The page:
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When did dogs become domesticated? Research hints answer

Both early and modern dogs are more genetically similar to ancient wolves in Asia than those in Europe, suggesting a domestication somewhere in the east

Ancestry of dogs can be traced to at least two populations of ancient wolves
Ancestry of dogs can be traced to at least two populations of ancient wolves (HT_PRINT)

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According to a new study by an international group of geneticists and archaeologists of the Francis Crick Institute, have discovered that the ancestry of dogs can be traced to at least two populations of ancient wolves. The study revealed the answer to the most asked questions about human prehistory by stepping closer to uncovering the mystery of where dogs underwent domestication.

The findings of the study were published in the journal Nature.

Dogs are known to have originated from the gray wolf, with this domestication occurring during the Ice Age, at least 15,000 years ago. But where this happened, and if it occurred in one single location or in multiple places, is still unknown.

Previous studies using the archaeological record and comparing the DNA of dogs and modern wolves have not found the answer.

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In their study, the researchers turned to ancient wolf genomes to further understanding of where the first dogs evolved from wolves. They analysed 72 ancient wolf genomes, spanning the last 100,000 years, from Europe, Siberia and North America.

The remains came from previously excavated ancient wolves, with archaeologists from 38 institutions in 16 different countries contributing to the study. The remains included a full, perfectly preserved head from a Siberian wolf that lived 32,000 years ago. Nine different ancient DNA labs then collaborated on generating DNA sequence data from the wolves.

By analysing the genomes, the researchers found that both early and modern dogs are more genetically similar to ancient wolves in Asia than those in Europe, suggesting a domestication somewhere in the east.

However, they also found evidence that two separate populations of wolves contributed DNA to dogs. Early dogs from north-eastern Europe, Siberia and the Americas appear to have a single, shared origin from the eastern source. But early dogs from the Middle East, Africa and southern Europe appear to have some ancestry from another source related to wolves in the Middle East, in addition to the eastern source.

One possible explanation for this dual ancestry is that wolves underwent domestication more than once, with the different populations then mixing together. Another possibility is that domestication happened only once, and that the dual ancestry is due to these early dogs then mixing with wild wolves. It is not currently possible to determine which of these two scenarios occurred.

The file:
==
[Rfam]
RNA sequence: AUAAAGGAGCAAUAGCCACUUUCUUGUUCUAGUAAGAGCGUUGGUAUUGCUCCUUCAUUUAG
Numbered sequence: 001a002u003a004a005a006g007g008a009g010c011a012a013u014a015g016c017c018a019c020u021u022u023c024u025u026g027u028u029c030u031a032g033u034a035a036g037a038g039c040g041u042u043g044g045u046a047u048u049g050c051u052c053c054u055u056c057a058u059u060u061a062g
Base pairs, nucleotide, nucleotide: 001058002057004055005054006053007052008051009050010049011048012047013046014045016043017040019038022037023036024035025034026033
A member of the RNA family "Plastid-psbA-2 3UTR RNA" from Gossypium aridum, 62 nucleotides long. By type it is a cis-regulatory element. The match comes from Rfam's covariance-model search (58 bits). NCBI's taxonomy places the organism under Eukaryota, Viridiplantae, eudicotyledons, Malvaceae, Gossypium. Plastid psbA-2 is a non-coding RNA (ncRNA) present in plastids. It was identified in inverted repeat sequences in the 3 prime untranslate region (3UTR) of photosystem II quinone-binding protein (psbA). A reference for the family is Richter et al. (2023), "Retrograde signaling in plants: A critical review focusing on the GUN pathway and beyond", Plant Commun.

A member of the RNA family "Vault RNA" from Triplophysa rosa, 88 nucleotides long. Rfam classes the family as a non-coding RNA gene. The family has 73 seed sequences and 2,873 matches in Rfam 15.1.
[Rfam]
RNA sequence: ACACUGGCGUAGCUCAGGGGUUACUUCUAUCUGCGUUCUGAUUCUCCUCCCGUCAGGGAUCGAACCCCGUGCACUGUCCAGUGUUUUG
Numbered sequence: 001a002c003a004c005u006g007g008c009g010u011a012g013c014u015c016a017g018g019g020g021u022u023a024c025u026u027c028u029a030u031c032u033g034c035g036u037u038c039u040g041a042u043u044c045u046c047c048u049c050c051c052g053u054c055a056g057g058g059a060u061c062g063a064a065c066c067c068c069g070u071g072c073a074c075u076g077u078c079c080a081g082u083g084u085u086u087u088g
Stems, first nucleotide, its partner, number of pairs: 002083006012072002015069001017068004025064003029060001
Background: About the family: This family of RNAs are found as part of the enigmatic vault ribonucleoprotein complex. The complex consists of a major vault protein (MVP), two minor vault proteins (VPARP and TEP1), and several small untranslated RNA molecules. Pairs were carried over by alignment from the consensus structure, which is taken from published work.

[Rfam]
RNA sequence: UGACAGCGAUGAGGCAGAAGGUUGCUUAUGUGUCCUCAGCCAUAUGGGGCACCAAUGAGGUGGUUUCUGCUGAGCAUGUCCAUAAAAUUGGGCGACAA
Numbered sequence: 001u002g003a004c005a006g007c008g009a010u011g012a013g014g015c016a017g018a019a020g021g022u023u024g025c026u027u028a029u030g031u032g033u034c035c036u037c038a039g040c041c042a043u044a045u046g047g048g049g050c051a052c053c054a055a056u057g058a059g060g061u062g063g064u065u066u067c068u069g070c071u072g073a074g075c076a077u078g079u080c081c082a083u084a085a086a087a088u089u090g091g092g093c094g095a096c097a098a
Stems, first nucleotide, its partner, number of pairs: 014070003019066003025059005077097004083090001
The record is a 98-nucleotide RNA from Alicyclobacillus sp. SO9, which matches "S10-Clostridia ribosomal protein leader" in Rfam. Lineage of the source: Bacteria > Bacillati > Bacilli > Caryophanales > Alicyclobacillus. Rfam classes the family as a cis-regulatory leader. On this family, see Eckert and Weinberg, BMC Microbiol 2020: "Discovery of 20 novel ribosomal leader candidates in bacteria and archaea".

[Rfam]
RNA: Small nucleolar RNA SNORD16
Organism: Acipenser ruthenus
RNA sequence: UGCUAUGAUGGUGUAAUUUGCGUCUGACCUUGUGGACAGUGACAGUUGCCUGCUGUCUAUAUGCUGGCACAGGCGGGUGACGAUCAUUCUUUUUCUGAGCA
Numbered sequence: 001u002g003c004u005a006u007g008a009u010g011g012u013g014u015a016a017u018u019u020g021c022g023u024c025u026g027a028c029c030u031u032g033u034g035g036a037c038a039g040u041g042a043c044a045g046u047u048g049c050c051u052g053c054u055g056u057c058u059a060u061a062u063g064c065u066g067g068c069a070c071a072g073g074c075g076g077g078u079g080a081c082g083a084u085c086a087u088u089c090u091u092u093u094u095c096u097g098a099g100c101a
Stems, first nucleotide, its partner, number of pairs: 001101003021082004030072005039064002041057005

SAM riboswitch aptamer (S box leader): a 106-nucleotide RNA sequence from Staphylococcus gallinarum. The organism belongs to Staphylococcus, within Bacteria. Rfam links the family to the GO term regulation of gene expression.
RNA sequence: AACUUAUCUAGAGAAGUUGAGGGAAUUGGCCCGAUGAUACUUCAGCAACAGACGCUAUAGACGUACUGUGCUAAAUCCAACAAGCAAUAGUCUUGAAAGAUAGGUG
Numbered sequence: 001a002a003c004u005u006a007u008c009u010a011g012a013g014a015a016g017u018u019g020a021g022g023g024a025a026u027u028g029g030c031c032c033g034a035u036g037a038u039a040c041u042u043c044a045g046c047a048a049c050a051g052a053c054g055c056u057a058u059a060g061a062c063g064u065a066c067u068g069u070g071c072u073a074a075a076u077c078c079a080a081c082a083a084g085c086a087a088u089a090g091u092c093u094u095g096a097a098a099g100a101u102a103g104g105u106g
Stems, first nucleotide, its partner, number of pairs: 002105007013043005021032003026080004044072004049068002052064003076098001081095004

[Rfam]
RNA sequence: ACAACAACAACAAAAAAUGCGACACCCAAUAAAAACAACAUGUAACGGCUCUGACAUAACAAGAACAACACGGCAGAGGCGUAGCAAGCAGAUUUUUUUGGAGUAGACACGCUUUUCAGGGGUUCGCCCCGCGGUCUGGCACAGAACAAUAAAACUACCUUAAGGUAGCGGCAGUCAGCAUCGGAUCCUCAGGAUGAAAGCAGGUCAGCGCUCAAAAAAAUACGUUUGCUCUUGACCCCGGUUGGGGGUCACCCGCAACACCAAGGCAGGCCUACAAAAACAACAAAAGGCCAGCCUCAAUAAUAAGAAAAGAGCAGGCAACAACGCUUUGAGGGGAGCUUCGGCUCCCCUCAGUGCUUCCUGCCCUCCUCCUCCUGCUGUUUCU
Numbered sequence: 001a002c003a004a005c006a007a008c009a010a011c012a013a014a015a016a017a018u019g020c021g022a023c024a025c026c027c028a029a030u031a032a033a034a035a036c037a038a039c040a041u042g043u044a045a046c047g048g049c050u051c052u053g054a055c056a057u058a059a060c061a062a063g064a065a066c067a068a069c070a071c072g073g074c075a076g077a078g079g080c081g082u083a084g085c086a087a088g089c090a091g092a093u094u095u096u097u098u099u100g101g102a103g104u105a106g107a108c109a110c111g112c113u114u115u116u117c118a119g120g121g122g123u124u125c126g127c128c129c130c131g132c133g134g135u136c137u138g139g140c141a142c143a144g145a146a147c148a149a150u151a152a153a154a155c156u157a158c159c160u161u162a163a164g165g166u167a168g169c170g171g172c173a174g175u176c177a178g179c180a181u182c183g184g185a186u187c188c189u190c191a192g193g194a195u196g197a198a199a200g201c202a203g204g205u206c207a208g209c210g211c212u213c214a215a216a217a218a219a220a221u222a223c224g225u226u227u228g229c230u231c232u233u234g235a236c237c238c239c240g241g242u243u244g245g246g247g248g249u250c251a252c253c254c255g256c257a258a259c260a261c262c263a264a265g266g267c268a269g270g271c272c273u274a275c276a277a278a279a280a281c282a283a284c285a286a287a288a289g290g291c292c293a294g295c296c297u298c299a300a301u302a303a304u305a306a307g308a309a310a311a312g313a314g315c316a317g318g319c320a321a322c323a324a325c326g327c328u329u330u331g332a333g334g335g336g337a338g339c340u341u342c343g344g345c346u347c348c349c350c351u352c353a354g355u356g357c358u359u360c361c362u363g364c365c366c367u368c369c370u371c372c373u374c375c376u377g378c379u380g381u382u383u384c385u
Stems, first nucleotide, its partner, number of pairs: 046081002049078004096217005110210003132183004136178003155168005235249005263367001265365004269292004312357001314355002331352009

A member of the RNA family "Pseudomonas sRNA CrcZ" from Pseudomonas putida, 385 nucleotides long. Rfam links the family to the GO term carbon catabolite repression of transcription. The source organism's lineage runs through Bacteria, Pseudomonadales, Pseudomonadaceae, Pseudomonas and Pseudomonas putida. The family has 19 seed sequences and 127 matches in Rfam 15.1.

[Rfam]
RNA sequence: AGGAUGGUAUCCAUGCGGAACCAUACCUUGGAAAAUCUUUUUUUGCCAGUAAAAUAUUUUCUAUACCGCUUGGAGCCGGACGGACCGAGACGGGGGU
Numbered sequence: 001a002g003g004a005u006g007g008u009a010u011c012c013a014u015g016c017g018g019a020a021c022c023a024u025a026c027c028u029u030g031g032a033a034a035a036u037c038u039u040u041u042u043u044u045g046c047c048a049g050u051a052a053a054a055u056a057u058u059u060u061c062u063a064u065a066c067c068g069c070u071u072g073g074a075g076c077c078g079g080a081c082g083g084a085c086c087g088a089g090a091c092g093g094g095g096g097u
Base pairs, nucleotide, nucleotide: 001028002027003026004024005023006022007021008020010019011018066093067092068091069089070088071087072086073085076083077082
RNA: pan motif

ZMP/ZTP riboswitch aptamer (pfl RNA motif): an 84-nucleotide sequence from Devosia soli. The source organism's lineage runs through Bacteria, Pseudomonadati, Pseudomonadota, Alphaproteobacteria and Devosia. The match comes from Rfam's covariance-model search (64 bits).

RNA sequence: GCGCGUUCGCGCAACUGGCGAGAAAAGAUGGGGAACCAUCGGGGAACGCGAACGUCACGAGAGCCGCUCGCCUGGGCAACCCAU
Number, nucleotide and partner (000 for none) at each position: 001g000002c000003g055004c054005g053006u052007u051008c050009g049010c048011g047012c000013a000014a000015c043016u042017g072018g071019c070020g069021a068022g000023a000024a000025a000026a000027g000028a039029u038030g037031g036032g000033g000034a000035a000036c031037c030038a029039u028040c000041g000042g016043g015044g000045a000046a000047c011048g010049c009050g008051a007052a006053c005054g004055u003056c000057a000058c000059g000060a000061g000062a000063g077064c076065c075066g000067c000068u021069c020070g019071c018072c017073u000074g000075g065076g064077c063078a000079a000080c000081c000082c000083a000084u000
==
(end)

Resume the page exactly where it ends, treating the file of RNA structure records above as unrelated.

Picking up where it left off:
Anders Bergstrom, co-first author and post-doctoral researcher in the Ancient Genomics lab at the Crick, says: "Through this project we have greatly increased the number of sequenced ancient wolf genomes, allowing us to create a detailed picture of wolf ancestry over time, including around the time of dog origins."

"By trying to place the dog piece into this picture, we found that dogs derive ancestry from at least two separate wolf populations - an eastern source that contributed to all dogs and a separate more westerly source, that contributed to some dogs."

The team are continuing the hunt for a close ancient wolf ancestor of dogs, which could reveal more precisely where domestication most likely took place. They are now focusing on genomes from other locations not included in this study, including more southerly regions.

As the 72 ancient wolf genomes spanned around 30,000 generations, it was possible to look back and build a timeline of how wolf DNA has changed, tracing natural selection in action.

For example, they observed that over a period of around 10,000 years, one gene variant went from being very rare to being present in every wolf, and is still present in all wolves and dogs today. The variant affects a gene, IFT88, which is involved in the development of bones in the skull and jaw. It is possible that the spread of this variant could have been driven by a change in the types of prey available during the Ice Age, giving an advantage to wolves with a certain head shape, but the gene could also have other unknown functions in wolves.

Pontus Skoglund, senior author and group leader of the Ancient Genomics lab at the Crick, says: "This is the first time scientists have directly tracked natural selection in a large animal over a time-scale of 100,000 years, seeing evolution play out in real time rather than trying to reconstruct it from DNA today."

"We found several cases where mutations spread to the whole wolf species, which was possible because the species was highly connected over large distances. This connectivity is perhaps a reason why wolves managed to survive the Ice Age while many other large carnivores vanished."

"Similar whole-genome time series from the Ice Age, in humans or other animals, could provide new information about how evolution happens." 

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